News flashes /
Council of Europe Group of States against Corruption calls for improved anti-bribery legislation and a more transparent political funding in the Russian Federation
Strasbourg, 13 August 2012 – The
Council of Europe’s Group of States against Corruption (GRECO)
today called for the Russian Federation to increase its efforts to combat
bribery and to achieve greater transparency in the sphere of political party
and election campaign financing.
In its report (theme I / theme II), GRECO warned that the existing legislation pertaining to political finances was overly complex, subject to frequent amendments and created the potential for divergent interpretation and application. The Group was particularly concerned by the alleged existence of important financial flows falling outside the regulated area and by the apparently widespread misuse of public authority in favour of certain candidates in elections.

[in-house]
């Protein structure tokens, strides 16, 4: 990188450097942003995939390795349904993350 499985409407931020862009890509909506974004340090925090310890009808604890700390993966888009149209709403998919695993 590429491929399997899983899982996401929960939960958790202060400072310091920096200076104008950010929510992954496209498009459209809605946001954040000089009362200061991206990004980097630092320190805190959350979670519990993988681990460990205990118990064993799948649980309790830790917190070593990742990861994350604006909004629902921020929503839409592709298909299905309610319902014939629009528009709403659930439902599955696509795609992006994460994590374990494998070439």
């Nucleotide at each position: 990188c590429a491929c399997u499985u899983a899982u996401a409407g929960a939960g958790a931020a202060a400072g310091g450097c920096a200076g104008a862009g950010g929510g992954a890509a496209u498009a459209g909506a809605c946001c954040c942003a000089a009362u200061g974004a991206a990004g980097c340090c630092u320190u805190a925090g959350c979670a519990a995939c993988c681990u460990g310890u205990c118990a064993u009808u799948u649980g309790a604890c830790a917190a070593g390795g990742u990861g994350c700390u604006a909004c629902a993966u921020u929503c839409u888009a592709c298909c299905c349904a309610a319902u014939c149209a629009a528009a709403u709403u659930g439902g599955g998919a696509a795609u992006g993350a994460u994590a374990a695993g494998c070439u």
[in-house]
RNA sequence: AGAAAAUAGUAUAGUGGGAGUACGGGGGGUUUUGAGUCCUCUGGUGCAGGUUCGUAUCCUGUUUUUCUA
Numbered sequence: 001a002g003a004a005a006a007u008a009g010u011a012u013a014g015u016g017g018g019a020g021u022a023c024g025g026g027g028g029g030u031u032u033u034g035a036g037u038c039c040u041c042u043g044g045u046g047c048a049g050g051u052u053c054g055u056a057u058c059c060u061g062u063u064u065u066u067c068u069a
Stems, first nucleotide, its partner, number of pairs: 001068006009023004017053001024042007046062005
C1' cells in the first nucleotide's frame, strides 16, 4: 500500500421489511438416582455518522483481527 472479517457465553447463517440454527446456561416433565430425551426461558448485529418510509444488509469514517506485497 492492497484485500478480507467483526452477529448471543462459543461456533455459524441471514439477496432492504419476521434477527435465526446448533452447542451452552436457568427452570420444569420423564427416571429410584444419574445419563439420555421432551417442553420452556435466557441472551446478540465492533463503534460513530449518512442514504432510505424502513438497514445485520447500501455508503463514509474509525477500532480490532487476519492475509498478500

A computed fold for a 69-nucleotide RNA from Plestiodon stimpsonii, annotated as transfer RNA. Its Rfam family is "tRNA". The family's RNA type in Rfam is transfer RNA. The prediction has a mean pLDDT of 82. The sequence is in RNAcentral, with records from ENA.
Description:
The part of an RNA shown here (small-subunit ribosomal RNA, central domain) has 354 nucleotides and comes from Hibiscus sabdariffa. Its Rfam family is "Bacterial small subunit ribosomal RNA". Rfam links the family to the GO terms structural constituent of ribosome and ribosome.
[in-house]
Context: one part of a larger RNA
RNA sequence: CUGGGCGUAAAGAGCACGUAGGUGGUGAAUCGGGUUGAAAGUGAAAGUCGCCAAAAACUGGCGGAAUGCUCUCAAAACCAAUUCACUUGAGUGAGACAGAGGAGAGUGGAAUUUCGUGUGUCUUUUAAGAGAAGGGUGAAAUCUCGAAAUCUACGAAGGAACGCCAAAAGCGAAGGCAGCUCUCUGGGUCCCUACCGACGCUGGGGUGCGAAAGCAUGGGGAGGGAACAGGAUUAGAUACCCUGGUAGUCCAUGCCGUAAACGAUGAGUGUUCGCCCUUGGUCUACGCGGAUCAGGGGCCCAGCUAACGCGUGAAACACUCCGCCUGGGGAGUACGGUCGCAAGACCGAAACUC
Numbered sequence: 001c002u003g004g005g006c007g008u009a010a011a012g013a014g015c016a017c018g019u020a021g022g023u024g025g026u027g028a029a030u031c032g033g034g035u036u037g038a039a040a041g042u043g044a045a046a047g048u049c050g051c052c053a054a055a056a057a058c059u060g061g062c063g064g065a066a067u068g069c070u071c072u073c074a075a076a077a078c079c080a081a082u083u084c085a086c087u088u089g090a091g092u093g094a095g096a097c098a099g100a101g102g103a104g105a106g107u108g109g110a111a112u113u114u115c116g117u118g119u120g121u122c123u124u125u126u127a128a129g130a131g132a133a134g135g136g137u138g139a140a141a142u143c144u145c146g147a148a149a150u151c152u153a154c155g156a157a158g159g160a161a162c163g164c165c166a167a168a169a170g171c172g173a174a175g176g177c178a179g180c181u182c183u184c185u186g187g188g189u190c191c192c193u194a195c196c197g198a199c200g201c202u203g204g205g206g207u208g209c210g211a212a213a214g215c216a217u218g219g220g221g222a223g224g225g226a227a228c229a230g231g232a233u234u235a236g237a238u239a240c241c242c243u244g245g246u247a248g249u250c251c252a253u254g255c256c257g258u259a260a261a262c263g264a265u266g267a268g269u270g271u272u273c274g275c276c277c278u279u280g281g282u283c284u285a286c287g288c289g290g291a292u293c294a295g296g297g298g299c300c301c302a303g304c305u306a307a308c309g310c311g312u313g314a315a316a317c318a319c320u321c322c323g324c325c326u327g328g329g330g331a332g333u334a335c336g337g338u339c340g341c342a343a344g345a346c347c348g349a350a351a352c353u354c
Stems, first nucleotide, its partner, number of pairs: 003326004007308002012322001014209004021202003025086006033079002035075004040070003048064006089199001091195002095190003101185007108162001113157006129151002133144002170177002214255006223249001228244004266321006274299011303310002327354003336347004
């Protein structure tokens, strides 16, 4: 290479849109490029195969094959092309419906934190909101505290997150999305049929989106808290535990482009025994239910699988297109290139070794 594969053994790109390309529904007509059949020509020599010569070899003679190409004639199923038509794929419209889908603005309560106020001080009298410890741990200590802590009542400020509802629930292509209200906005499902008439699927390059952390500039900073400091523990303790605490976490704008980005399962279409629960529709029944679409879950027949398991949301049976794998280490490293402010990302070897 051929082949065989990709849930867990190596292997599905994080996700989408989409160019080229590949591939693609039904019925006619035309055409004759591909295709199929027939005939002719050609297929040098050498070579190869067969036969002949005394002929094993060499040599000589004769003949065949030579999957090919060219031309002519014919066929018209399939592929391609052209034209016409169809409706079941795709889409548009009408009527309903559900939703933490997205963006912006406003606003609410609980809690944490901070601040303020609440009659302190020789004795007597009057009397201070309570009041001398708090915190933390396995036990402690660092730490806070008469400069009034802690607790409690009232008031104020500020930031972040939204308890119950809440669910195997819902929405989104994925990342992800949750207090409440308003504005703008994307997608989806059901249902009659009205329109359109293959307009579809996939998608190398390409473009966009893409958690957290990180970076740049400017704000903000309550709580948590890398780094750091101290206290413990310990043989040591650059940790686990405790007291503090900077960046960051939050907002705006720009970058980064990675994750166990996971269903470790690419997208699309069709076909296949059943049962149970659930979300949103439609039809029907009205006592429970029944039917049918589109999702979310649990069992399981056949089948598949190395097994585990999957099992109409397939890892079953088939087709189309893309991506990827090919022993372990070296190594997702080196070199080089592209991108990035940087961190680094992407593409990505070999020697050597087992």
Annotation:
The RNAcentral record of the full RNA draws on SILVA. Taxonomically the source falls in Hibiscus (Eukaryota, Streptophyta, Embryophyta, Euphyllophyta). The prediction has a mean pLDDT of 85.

The measures taken in 2011 to bring the national legal framework into line with Council of Europe standards were welcome, but more needed to be done to complete and clarify them, said GRECO. Provisions on public sector bribery must be expanded to cover non-material gain; private sector bribery and trading in influence were not fully addressed and improvements were needed on statutes of limitation.
GRECO noted ongoing reforms aimed at the liberalisation of the political climate in the Russian Federation. While admitting that many of the legislative provisions on political financing as such were in line with the Council of Europe standards, the Group recommended a more stringent enforcement of the existing laws, strengthening of the independence and effectiveness of supervisory bodies and widening the range of sanctions applicable to violations of political financing rules.
GRECO will assess the action taken by the Russian Federation in response to the report at the end of 2013.
to the report:
GRECO was established in 1999 by the Council of Europe to monitor states’ compliance with the organisation’s anti-corruption standards. It currently comprises 48 European states and the United States of America.